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Sex And Handedness Influences On Monkeys' Brains Similar To Humans

Date:
September 4, 2007
Source:
Hiram College
Summary:
Both sex and handedness influences on the relative size of the corpus callosum. Capuchin monkeys are playful, inquisitive primates known for their manual dexterity, complex social behavior, and cognitive abilities. New research now shows that just like humans, they display a fundamental sex difference in the organization of the brain, specifically in the corpus callosum, the region that connects the two cerebral lobes.
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Male capuchins were found to have a smaller relative size of the corpus callosum than females, and right-handed individuals showed a smaller relative size of the corpus callosum than left-handed individuals.
Credit: iStockphoto/Jeryl Tan

Capuchin monkeys are playful, inquisitive primates known for their manual dexterity, complex social behavior, and cognitive abilities. New research now shows that just like humans, they display a fundamental sex difference in the organization of the brain, specifically in the corpus callosum, the region that connects the two cerebral lobes.

A recently published paper by Associate Professor of Psychology and Biology Kimberley A. Phillips (Hiram College), Chet C. Sherwood (George Washington University) and Alayna L. Lilak (Hiram College), reports finding both sex and handedness influences on the relative size of the corpus callosum. 

In the study, thirteen adult capuchins underwent magnetic resonance imaging of the brain to determine the size of their corpus callosum, which is the major white matter tract connecting the left and right cerebral hemispheres. The monkeys were later given a task to determine hand preference. The authors' results led them to conclude that, as in humans, male capuchins have a smaller relative size of the corpus callosum than females, and right-handed individuals have a smaller relative size of the corpus callosum than left-handed individuals.

As the two hemispheres show greater independence of function, the relative size of the corpus callosum is expected to be smaller. This has been documented in humans, and same pattern was found in capuchins. Phillips and her co-authors hypothesize their results are related to hemispheric specialization for complex foraging tasks that require the integration of motor actions and visuospatial information. In the wild, capuchin monkeys utilize both arboreal and terrestrial substrates and are also noted for being very adept at capturing small rapid prey, such as birds, lizards, and squirrels.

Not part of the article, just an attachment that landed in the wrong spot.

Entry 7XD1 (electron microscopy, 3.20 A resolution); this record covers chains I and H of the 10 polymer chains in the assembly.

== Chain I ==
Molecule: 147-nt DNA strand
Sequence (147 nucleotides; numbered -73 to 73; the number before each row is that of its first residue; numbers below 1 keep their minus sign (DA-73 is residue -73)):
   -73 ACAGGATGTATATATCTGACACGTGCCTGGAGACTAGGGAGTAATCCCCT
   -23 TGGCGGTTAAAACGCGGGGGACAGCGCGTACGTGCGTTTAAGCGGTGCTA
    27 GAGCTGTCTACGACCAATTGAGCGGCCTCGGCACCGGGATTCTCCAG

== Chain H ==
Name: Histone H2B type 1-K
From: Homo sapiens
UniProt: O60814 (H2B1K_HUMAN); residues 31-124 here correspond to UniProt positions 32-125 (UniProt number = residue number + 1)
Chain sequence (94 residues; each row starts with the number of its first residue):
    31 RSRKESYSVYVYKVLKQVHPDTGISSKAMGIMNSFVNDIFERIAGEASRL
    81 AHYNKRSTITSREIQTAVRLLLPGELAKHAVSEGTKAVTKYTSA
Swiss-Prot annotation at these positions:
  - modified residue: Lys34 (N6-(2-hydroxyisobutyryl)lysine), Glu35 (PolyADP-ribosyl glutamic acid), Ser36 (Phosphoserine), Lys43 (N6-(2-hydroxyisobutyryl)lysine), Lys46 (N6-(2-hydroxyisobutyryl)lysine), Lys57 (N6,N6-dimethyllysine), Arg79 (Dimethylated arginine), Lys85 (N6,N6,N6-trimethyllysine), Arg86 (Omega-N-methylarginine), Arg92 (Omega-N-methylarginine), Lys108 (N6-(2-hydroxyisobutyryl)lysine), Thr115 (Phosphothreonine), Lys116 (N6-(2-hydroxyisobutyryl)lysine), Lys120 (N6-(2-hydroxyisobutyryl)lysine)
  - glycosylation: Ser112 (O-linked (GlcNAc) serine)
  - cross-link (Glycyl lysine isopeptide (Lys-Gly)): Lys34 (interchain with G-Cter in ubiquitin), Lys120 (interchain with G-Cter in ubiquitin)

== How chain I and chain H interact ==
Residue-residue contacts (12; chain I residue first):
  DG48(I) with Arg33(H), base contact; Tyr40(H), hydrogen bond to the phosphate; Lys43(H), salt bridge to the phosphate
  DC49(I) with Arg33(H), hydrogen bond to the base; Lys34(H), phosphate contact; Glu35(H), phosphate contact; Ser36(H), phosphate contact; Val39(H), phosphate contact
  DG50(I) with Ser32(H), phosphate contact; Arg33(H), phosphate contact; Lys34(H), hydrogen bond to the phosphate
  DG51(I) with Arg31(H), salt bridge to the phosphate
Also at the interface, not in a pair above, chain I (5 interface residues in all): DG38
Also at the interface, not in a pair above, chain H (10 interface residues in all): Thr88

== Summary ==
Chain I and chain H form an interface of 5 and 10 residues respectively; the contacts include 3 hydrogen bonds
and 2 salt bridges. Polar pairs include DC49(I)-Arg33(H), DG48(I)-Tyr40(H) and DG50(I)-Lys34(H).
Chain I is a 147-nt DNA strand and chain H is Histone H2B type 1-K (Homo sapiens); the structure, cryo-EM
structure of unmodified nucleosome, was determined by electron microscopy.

Citation: Phillips KA, Sherwood CC, Lilak AL (2007) Corpus Callosum Morphology in Capuchin Monkeys Is Influenced by Sex and Handedness. PLoS One 2(8): e792.doi:10.1371/journal.pone.0000792


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The above post is reprinted from materials provided by Hiram College. Note: Materials may be edited for content and length.


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Hiram College. "Sex And Handedness Influences On Monkeys' Brains Similar To Humans." ScienceDaily. ScienceDaily, 4 September 2007. <www.sciencedaily.com/releases/2007/08/070829143613.htm>.
Hiram College. (2007, September 4). Sex And Handedness Influences On Monkeys' Brains Similar To Humans. ScienceDaily. Retrieved August 5, 2015 from www.sciencedaily.com/releases/2007/08/070829143613.htm
Hiram College. "Sex And Handedness Influences On Monkeys' Brains Similar To Humans." ScienceDaily. www.sciencedaily.com/releases/2007/08/070829143613.htm (accessed August 5, 2015).

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